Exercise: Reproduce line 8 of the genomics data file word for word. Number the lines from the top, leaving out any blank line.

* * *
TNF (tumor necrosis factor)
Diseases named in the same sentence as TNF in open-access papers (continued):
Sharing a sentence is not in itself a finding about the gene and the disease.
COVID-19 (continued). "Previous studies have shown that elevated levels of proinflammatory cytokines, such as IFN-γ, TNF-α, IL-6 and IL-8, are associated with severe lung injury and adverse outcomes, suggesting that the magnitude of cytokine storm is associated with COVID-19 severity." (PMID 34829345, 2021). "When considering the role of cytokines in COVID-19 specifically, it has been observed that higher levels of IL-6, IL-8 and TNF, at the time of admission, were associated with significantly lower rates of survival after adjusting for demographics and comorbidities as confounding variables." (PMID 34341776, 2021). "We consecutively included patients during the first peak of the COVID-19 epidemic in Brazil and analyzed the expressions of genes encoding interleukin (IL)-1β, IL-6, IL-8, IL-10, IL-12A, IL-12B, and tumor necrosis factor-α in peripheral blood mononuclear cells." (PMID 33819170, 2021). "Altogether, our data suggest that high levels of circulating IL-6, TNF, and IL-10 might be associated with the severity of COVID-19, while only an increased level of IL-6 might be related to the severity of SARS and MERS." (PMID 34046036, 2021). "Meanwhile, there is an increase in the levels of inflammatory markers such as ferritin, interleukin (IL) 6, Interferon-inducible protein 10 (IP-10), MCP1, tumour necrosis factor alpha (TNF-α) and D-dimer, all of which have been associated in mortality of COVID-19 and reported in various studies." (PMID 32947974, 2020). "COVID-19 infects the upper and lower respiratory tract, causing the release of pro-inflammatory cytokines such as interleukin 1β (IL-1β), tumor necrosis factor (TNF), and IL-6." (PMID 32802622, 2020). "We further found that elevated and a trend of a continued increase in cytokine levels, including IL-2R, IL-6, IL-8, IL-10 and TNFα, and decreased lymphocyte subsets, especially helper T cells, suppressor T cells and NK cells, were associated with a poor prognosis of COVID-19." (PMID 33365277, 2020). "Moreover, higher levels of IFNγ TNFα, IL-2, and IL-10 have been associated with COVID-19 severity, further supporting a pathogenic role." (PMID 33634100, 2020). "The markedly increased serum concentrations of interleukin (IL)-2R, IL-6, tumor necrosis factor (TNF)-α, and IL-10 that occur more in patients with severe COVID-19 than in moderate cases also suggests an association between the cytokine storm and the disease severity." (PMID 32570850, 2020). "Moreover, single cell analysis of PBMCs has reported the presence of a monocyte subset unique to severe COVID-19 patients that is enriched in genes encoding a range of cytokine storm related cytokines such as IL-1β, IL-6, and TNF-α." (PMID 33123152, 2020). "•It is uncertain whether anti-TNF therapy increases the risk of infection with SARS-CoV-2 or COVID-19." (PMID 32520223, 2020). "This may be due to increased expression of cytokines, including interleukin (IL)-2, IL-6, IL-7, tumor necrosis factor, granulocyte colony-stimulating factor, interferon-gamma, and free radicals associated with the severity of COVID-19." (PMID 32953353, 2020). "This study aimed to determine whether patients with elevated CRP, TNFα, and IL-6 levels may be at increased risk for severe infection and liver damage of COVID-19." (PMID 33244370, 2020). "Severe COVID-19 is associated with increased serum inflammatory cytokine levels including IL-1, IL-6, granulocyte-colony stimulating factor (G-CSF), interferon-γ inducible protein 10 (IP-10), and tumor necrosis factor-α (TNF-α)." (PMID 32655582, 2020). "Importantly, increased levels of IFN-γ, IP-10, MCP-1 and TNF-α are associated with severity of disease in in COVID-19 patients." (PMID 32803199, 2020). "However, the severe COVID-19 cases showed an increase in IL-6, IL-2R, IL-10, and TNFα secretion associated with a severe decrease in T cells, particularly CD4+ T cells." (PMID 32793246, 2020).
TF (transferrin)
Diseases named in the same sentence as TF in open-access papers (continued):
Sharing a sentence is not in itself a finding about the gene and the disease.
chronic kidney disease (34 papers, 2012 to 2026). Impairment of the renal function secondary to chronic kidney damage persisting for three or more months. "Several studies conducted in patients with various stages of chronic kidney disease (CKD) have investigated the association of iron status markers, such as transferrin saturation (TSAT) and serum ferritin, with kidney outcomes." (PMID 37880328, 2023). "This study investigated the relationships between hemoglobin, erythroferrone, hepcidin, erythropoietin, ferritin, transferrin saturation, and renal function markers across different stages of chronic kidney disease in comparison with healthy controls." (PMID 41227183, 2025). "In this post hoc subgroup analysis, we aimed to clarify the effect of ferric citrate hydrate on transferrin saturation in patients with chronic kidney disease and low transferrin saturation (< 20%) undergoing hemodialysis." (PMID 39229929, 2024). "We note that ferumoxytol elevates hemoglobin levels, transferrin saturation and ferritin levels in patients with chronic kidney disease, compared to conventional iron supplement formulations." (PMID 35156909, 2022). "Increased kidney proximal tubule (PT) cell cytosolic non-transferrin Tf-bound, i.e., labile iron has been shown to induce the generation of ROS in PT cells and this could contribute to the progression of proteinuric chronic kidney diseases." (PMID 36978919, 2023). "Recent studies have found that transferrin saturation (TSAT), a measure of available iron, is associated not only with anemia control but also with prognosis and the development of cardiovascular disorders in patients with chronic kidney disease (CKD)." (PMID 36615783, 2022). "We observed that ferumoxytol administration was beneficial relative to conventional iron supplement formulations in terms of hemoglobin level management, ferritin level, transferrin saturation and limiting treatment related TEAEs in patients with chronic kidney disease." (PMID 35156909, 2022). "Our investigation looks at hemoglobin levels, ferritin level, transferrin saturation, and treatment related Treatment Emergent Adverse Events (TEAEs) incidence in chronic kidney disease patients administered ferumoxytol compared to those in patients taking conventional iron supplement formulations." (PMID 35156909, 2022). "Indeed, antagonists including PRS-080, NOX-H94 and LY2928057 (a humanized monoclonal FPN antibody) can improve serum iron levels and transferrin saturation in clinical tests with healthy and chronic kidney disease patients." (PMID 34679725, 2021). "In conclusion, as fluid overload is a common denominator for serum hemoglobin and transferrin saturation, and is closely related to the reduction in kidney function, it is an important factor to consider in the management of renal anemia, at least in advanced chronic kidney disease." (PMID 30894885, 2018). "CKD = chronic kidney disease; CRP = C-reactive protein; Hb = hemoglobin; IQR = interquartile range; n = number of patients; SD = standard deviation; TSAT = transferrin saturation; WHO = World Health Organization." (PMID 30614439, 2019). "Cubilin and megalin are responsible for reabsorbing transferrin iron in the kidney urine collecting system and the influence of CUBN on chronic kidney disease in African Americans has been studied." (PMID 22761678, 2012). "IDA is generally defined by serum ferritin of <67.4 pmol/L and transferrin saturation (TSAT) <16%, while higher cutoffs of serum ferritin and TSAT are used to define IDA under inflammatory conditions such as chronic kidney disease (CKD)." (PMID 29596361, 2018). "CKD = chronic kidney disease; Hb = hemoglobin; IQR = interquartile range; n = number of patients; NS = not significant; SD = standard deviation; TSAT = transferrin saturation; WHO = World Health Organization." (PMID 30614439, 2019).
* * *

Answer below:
chronic kidney disease (34 papers, 2012 to 2026). Impairment of the renal function secondary to chronic kidney damage persisting for three or more months. "Several studies conducted in patients with various stages of chronic kidney disease (CKD) have investigated the association of iron status markers, such as transferrin saturation (TSAT) and serum ferritin, with kidney outcomes." (PMID 37880328, 2023). "This study investigated the relationships between hemoglobin, erythroferrone, hepcidin, erythropoietin, ferritin, transferrin saturation, and renal function markers across different stages of chronic kidney disease in comparison with healthy controls." (PMID 41227183, 2025). "In this post hoc subgroup analysis, we aimed to clarify the effect of ferric citrate hydrate on transferrin saturation in patients with chronic kidney disease and low transferrin saturation (< 20%) undergoing hemodialysis." (PMID 39229929, 2024). "We note that ferumoxytol elevates hemoglobin levels, transferrin saturation and ferritin levels in patients with chronic kidney disease, compared to conventional iron supplement formulations." (PMID 35156909, 2022). "Increased kidney proximal tubule (PT) cell cytosolic non-transferrin Tf-bound, i.e., labile iron has been shown to induce the generation of ROS in PT cells and this could contribute to the progression of proteinuric chronic kidney diseases." (PMID 36978919, 2023). "Recent studies have found that transferrin saturation (TSAT), a measure of available iron, is associated not only with anemia control but also with prognosis and the development of cardiovascular disorders in patients with chronic kidney disease (CKD)." (PMID 36615783, 2022). "We observed that ferumoxytol administration was beneficial relative to conventional iron supplement formulations in terms of hemoglobin level management, ferritin level, transferrin saturation and limiting treatment related TEAEs in patients with chronic kidney disease." (PMID 35156909, 2022). "Our investigation looks at hemoglobin levels, ferritin level, transferrin saturation, and treatment related Treatment Emergent Adverse Events (TEAEs) incidence in chronic kidney disease patients administered ferumoxytol compared to those in patients taking conventional iron supplement formulations." (PMID 35156909, 2022). "Indeed, antagonists including PRS-080, NOX-H94 and LY2928057 (a humanized monoclonal FPN antibody) can improve serum iron levels and transferrin saturation in clinical tests with healthy and chronic kidney disease patients." (PMID 34679725, 2021). "In conclusion, as fluid overload is a common denominator for serum hemoglobin and transferrin saturation, and is closely related to the reduction in kidney function, it is an important factor to consider in the management of renal anemia, at least in advanced chronic kidney disease." (PMID 30894885, 2018). "CKD = chronic kidney disease; CRP = C-reactive protein; Hb = hemoglobin; IQR = interquartile range; n = number of patients; SD = standard deviation; TSAT = transferrin saturation; WHO = World Health Organization." (PMID 30614439, 2019). "Cubilin and megalin are responsible for reabsorbing transferrin iron in the kidney urine collecting system and the influence of CUBN on chronic kidney disease in African Americans has been studied." (PMID 22761678, 2012). "IDA is generally defined by serum ferritin of <67.4 pmol/L and transferrin saturation (TSAT) <16%, while higher cutoffs of serum ferritin and TSAT are used to define IDA under inflammatory conditions such as chronic kidney disease (CKD)." (PMID 29596361, 2018). "CKD = chronic kidney disease; Hb = hemoglobin; IQR = interquartile range; n = number of patients; NS = not significant; SD = standard deviation; TSAT = transferrin saturation; WHO = World Health Organization." (PMID 30614439, 2019).